Distrib acquires rights to Mexican hit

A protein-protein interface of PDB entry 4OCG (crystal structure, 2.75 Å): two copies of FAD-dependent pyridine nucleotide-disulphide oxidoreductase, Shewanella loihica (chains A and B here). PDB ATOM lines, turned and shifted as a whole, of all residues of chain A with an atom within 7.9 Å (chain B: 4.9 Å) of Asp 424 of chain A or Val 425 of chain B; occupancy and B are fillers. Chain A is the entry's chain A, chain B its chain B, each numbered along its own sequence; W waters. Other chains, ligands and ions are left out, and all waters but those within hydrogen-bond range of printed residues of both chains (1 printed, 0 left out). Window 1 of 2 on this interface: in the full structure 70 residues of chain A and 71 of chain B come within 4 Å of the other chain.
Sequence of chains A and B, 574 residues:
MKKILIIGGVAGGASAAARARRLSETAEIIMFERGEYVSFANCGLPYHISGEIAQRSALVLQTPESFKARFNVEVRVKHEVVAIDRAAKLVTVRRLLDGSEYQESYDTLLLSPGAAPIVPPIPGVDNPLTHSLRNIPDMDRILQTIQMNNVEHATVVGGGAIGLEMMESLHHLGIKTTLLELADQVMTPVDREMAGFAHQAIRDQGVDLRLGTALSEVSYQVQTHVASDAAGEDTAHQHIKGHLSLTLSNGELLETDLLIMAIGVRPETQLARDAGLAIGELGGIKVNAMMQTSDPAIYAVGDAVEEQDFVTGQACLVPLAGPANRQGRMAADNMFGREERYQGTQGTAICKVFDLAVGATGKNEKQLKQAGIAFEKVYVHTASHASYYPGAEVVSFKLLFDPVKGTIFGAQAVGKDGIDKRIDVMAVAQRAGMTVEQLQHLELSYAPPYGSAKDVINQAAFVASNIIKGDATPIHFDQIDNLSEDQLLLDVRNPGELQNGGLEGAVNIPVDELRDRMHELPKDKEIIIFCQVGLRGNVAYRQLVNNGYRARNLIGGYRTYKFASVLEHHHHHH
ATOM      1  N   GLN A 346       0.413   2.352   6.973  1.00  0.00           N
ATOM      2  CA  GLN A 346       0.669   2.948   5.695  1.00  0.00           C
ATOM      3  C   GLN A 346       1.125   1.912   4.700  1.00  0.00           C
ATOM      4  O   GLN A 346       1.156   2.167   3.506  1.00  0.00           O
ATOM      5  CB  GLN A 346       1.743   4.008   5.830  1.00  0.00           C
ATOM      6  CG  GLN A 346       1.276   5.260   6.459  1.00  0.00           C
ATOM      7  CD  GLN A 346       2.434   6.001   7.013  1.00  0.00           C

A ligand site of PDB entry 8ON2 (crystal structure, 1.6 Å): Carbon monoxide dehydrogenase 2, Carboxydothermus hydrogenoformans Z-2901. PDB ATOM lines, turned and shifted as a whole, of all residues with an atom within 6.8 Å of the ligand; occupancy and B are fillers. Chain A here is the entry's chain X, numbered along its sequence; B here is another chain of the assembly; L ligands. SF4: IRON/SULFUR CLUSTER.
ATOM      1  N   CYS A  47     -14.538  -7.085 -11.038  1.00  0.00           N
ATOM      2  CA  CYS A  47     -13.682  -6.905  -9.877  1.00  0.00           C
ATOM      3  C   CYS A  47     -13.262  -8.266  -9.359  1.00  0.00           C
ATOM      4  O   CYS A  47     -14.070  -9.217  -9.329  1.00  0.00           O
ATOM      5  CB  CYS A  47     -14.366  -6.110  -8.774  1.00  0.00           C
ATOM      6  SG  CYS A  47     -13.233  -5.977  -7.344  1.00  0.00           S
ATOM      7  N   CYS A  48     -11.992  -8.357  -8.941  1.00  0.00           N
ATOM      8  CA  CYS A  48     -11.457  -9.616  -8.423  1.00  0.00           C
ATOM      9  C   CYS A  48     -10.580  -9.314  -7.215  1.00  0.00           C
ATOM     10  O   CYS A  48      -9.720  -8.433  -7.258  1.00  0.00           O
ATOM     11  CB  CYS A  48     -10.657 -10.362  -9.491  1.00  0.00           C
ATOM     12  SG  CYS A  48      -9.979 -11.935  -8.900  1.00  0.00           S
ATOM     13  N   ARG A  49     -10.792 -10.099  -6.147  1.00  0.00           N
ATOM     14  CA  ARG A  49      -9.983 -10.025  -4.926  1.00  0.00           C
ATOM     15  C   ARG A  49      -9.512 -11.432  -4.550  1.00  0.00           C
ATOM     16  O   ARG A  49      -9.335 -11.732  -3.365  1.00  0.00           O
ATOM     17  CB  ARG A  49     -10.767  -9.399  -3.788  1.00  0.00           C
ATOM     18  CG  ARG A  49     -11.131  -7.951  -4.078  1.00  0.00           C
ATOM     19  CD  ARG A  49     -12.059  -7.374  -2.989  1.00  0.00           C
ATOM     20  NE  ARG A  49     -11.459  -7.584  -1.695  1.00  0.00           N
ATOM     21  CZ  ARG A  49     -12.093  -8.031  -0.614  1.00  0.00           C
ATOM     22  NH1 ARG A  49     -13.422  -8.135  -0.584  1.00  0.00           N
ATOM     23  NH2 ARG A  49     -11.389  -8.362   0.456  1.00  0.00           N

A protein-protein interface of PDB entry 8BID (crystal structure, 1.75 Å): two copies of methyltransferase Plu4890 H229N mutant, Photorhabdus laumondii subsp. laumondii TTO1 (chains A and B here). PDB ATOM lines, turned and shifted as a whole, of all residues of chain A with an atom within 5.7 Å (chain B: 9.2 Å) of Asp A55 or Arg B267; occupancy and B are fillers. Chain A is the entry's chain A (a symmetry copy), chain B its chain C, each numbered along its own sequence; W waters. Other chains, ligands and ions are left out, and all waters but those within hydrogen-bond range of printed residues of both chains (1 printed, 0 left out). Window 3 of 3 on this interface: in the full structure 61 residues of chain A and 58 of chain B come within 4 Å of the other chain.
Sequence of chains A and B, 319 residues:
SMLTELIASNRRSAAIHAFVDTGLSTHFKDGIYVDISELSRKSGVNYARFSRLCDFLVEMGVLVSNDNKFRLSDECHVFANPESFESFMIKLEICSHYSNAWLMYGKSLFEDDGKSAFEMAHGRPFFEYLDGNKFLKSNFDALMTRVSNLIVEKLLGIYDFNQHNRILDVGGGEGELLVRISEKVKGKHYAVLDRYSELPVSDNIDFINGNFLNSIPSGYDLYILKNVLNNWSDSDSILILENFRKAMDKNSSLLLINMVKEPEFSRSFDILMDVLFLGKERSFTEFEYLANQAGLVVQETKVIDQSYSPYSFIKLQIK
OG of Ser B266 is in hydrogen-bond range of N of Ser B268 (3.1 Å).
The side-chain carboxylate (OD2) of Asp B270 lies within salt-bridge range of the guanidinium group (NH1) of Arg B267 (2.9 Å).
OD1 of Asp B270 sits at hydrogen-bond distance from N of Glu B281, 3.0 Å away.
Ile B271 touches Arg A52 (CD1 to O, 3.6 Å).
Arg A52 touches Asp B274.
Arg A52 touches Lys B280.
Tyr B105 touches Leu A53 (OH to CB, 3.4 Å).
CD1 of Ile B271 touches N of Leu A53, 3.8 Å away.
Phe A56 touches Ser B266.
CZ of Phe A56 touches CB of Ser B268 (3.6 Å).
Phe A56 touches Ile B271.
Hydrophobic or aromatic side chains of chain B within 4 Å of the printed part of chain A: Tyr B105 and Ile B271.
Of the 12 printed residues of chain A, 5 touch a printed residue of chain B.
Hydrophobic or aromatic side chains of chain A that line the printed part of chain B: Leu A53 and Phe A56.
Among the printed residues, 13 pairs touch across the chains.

A correction was made to this article on Apr. 20, 2004.Los Angeles-based marketing and distribution company Arenas Entertainment has picked up U.S. rights to Mexican hit “Nicotina.” The dark comedy starring Diego Luna (“Dirty Dancing: Havana Nights”) won several awards last month at Mexico’s version of the Oscars, the Ariels, nabbing screenplay, actor, actress, supporting actor and editing honors. Arenas is planning a platform release with some 100 prints in select cities by the end of May. “A U.S. deal caps a string of sales to as many as 25 territories, which includes nearly all of Latin America and Spain,” said Monica Lozano, CEO of “Nicotina” co-producer Altavista and sister distrib Nu Vision. While not a runaway hit on the same level as all-time local blockbuster “El crimen del Padre Amaro” ($16 million), “Nicotina” racked up enough B.O. coin to become the second biggest local pic of 2003, admittedly a lackluster year for Mexican cinema. Romantic comedy “Ladies Night,” which debuted December 12, was the highest grossing local pic of 2003. The first Mexican production by Disney Latino label Miravista grossed $4.53 million by December 31, outpacing “Nicotina’s ” final cume of $4.45 million by $80,000. “Nicotina” follows a computer hacker (Luna) whose attempts to spoil the romantic trysts of a pretty neighbor spiral out of control. Producers of the Mexican-Spanish co-production led by Cacerola Films included Televisa film arm Videocine, Altavista and Spain’s Oberon and Arca. Arenas acquired Colombia’s “Como el gato y el raton” (A Game of Cat and Mouse) by Rodrigo Triana last year but has yet to release it. Spain’s Manga Films is poised to release Arenas/Myriad co-production “Imagining Argentina” in Spain on April 16. Arenas holds the U.S. distribution rights to the drama starring Antonio Banderas and Emma Thompson. Directed by Christopher Hampton, it was panned at the 2003 Venice Film Festival, where it had its worldwide debut and competed for the Golden Lion. “Nicotina” would be Arenas’ first attempt to distribute on its own after its split with Universal Pictures last year. In late 2001, Universal teamed with the Arenas Group, an advertising, PR and talent management firm specializing in the U.S. Latino market, to form film label Arenas Entertainment. Idea for the latter was to acquire, produce, finance, market and distribute films for Hispanic audiences worldwide. Discord between the partners over various issues brought about the rupture. A third partner in Arenas Entertainment, Spanish venture capital group Marco Polo Investments, remains an equity investor. Arenas is searching for more investors.